# fourier transform

• October 18th 2008, 02:26 PM
marianne
fourier transform
I need to find the Fourier transform for the following function:

$f: \mathbb{R}^n \rightarrow \mathbb{R}$
$f(x)=e^{-\pi a |x|^2}$

I'm a newbie when it comes to Fourier transforms so any help would be great.

Thank you.
• October 19th 2008, 02:53 AM
Laurent
Quote:

Originally Posted by marianne
I need to find the Fourier transform for the following function:

$f: \mathbb{R}^n \rightarrow \mathbb{R}$
$f(x)=e^{-\pi a |x|^2}$.

First note that, by Fubini theorem, the Fourier transform equals: for every $\xi\in\mathbb{R}^n$,
$F(\xi)=\int e^{-2i\pi x\cdot \xi}e^{-\pi a |x|^2}dx = \prod_{k=1}^n \int e^{-2i\pi x_k \xi_k} e^{-\pi a x_k^2} dx_k$
(you may have a slightly different definition of the Fourier transform; there are several conventions)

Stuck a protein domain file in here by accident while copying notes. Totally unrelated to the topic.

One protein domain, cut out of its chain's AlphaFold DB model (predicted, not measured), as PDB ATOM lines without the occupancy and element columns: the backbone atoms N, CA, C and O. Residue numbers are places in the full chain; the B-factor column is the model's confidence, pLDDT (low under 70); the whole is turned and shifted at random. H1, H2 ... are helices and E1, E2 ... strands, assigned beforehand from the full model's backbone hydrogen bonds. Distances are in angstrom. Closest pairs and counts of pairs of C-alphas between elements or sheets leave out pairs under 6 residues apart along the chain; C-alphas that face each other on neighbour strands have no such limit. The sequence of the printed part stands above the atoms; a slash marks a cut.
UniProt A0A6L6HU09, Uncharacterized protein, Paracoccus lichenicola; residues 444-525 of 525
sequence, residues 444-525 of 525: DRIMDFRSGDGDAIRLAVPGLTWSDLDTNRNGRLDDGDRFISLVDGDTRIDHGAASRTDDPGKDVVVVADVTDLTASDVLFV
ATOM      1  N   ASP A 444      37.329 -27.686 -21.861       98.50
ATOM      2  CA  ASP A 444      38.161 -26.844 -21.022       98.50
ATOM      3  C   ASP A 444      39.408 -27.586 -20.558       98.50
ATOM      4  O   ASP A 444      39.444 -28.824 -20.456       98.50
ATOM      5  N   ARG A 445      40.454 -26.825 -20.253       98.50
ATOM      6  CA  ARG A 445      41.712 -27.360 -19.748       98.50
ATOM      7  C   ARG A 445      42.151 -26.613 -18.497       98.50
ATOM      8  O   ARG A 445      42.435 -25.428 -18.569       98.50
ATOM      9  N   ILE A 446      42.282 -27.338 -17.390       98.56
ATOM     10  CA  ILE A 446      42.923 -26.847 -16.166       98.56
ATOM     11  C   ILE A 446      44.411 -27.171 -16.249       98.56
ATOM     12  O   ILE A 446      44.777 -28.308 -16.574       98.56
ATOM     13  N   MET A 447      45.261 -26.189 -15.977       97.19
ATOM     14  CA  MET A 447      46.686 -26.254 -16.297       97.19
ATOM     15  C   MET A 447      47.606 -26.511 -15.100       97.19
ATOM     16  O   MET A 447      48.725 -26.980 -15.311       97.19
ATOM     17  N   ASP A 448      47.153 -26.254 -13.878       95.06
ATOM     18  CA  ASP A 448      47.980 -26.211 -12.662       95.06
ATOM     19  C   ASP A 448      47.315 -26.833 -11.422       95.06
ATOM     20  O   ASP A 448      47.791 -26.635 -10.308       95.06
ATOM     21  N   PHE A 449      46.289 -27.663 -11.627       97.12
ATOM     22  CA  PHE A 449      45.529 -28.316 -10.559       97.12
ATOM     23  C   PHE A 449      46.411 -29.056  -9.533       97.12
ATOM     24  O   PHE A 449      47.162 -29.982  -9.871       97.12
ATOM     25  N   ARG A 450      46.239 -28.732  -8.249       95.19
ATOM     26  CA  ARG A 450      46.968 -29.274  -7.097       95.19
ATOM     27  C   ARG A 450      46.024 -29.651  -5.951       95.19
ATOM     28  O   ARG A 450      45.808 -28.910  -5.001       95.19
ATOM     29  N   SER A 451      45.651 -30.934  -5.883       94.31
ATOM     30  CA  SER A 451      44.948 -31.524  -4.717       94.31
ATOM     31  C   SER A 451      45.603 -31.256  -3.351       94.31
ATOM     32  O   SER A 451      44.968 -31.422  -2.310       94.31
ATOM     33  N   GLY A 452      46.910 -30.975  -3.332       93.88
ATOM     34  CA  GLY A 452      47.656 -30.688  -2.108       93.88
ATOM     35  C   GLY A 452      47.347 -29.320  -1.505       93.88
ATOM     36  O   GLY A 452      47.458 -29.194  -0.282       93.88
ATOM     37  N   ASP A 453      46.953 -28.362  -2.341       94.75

This shows that it suffices to find the Fourier transform $F$ of the function $x\mapsto e^{-\pi a x^2}$ from $\mathbb{R}$ to $\mathbb{R}$.
There are various proofs for this, and I think you should have been given hints to find it.
A possibility is to show that the Fourier transform satisfies a first order differential equation. Here are the steps:
Differentiate $F$ (with respect to $\xi$) and integrate by parts (by integrating $x e^{-\pi a x^2}$ and dividing $e^{-2 i\pi \xi x}$). You get $F'(\xi)=-\frac{2\pi\xi}{a} F(\xi)$.
Hence there is $C$ such that $F(\xi)=C e^{-\frac{\pi}{a}\xi^2}$.
To find the value of $C$, remark that $C=F(0)=\int e^{-\pi a x^2}dx=\frac{1}{\sqrt{\pi a}}\int e^{-u^2}du$. And $\int e^{-x^2}dx = \sqrt{\pi}$ (this can be proved by polar change of variable if you don't know that). As a consequence, $C=\frac{1}{\sqrt{a}}$. (There may be mistakes here)
Notice that if $a=1$, the function is equal to its own Fourier transform.